When the U.S. Navy and Coast Guard failed to find any sign of Amelia Earhart after she vanished on July 2, 1937, it was assumed that the famous pilot and her navigator, Fred Noonan, died when their plane ran out of fuel and crashed into the Pacific Ocean.
However, new details have emerged suggesting that the true story of Earhart’s disappearance may be different – and more tragic – than originally thought.
The International Group for Historic Aircraft Recovery (TIGHAR) has been conducting an investigation into whether Earhart may have actually managed to land her plane on a reef off of Gardner Island (now Nikumaroro in the Republic of Kiribati) and survived there with Noonan for a period of time before eventually perishing, undiscovered.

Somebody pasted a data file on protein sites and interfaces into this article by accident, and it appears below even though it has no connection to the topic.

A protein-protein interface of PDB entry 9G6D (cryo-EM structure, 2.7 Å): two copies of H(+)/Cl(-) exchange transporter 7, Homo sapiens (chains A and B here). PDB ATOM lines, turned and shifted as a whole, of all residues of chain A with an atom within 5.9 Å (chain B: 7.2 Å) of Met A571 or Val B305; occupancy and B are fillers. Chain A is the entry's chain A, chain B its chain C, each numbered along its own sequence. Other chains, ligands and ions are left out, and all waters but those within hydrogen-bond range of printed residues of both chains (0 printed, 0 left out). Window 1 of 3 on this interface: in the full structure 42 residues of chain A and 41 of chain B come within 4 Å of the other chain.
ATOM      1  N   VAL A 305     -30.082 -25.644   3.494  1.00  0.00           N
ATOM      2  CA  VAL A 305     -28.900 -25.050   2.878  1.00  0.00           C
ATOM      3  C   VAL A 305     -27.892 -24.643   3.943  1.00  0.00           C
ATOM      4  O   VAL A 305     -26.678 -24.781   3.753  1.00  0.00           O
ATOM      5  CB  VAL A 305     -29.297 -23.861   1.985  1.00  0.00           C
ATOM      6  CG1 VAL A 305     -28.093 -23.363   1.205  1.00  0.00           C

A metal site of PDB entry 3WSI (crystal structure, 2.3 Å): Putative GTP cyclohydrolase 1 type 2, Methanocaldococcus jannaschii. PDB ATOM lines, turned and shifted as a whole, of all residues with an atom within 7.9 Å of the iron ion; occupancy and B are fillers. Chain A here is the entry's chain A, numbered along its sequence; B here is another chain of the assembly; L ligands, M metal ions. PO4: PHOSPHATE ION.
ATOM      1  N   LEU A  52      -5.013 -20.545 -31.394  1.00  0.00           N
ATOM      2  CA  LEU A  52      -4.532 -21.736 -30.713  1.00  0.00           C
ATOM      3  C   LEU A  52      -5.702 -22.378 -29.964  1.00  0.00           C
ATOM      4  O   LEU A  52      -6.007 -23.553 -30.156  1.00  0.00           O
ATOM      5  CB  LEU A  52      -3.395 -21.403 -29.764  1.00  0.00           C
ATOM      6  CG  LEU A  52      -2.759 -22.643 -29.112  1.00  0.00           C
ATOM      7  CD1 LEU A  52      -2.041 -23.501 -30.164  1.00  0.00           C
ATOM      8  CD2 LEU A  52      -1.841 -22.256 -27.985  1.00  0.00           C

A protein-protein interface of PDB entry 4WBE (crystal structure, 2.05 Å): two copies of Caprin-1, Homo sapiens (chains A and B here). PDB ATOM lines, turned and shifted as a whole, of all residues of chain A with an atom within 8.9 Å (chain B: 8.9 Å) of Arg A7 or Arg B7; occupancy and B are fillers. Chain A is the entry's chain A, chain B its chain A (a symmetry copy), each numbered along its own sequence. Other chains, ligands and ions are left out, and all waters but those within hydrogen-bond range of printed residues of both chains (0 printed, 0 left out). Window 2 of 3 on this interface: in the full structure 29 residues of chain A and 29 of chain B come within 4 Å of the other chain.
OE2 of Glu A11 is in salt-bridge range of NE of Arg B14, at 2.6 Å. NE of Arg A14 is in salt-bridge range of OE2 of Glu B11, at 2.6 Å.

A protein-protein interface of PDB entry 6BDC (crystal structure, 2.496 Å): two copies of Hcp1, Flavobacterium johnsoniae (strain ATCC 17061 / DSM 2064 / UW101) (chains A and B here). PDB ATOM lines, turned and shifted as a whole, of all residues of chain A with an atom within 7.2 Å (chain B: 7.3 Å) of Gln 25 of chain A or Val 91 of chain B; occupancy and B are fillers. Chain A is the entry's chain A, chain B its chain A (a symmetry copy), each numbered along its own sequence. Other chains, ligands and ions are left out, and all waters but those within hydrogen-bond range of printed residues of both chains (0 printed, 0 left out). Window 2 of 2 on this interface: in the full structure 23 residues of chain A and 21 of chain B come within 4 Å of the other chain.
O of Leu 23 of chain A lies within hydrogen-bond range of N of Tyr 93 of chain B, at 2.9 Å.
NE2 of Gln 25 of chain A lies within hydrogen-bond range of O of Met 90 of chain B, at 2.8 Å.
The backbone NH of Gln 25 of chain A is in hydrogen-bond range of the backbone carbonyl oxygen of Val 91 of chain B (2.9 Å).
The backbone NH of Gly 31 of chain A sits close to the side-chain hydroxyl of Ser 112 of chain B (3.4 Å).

TIGHAR presented its findings during a three-day conference last week. Among the evidence? The remains of a glass bottle believed to have contained cosmetic ointment used by the aviatrix, and dozens of radio signals previously dismissed, but which investigators now think may have been credible transmissions – distress calls made by Earhart from her Lockheed Model Electra plane, before a rising tide washed it under the waves.
An expedition to locate Earhart’s plane using high-tech underwater search equipment will be launched next month – the 75th anniversary of the pilot’s disappearance.
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